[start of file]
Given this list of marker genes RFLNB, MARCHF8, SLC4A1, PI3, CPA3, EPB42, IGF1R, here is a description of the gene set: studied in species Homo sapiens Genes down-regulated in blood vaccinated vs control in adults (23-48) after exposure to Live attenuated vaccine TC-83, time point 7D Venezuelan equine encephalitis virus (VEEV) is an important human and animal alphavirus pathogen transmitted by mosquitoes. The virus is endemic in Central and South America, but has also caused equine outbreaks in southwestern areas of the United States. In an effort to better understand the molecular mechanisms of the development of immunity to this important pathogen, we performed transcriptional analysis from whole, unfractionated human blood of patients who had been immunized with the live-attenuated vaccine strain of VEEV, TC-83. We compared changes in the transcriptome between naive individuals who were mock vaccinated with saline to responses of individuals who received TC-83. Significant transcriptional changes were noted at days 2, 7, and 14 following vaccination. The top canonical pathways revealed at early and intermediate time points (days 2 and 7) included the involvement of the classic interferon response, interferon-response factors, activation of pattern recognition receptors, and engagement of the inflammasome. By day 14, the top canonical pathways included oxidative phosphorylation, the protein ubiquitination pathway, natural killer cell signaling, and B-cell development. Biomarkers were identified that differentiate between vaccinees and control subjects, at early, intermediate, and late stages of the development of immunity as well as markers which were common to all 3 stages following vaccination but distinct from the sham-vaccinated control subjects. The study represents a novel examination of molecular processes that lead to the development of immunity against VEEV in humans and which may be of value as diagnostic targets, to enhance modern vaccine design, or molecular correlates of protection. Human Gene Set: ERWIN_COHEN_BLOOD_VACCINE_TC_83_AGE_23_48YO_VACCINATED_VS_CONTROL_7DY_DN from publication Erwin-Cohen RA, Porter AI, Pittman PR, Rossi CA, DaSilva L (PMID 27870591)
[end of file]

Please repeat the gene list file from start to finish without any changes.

Given this list of marker genes RFLNB, MARCHF8, SLC4A1, PI3, CPA3, EPB42, IGF1R, here is a description of the gene set: studied in species Homo sapiens Genes down-regulated in blood vaccinated vs control in adults (23-48) after exposure to Live attenuated vaccine TC-83, time point 7D Venezuelan equine encephalitis virus (VEEV) is an important human and animal alphavirus pathogen transmitted by mosquitoes. The virus is endemic in Central and South America, but has also caused equine outbreaks in southwestern areas of the United States. In an effort to better understand the molecular mechanisms of the development of immunity to this important pathogen, we performed transcriptional analysis from whole, unfractionated human blood of patients who had been immunized with the live-attenuated vaccine strain of VEEV, TC-83. We compared changes in the transcriptome between naive individuals who were mock vaccinated with saline to responses of individuals who received TC-83. Significant transcriptional changes were noted at days 2, 7, and 14 following vaccination. The top canonical pathways revealed at early and intermediate time points (days 2 and 7) included the involvement of the classic interferon response, interferon-response factors, activation of pattern recognition receptors, and engagement of the inflammasome. By day 14, the top canonical pathways included oxidative phosphorylation, the protein ubiquitination pathway, natural killer cell signaling, and B-cell development. Biomarkers were identified that differentiate between vaccinees and control subjects, at early, intermediate, and late stages of the development of immunity as well as markers which were common to all 3 stages following vaccination but distinct from the sham-vaccinated control subjects. The study represents a novel examination of molecular processes that lead to the development of immunity against VEEV in humans and which may be of value as diagnostic targets, to enhance modern vaccine design, or molecular correlates of protection. Human Gene Set: ERWIN_COHEN_BLOOD_VACCINE_TC_83_AGE_23_48YO_VACCINATED_VS_CONTROL_7DY_DN from publication Erwin-Cohen RA, Porter AI, Pittman PR, Rossi CA, DaSilva L (PMID 27870591)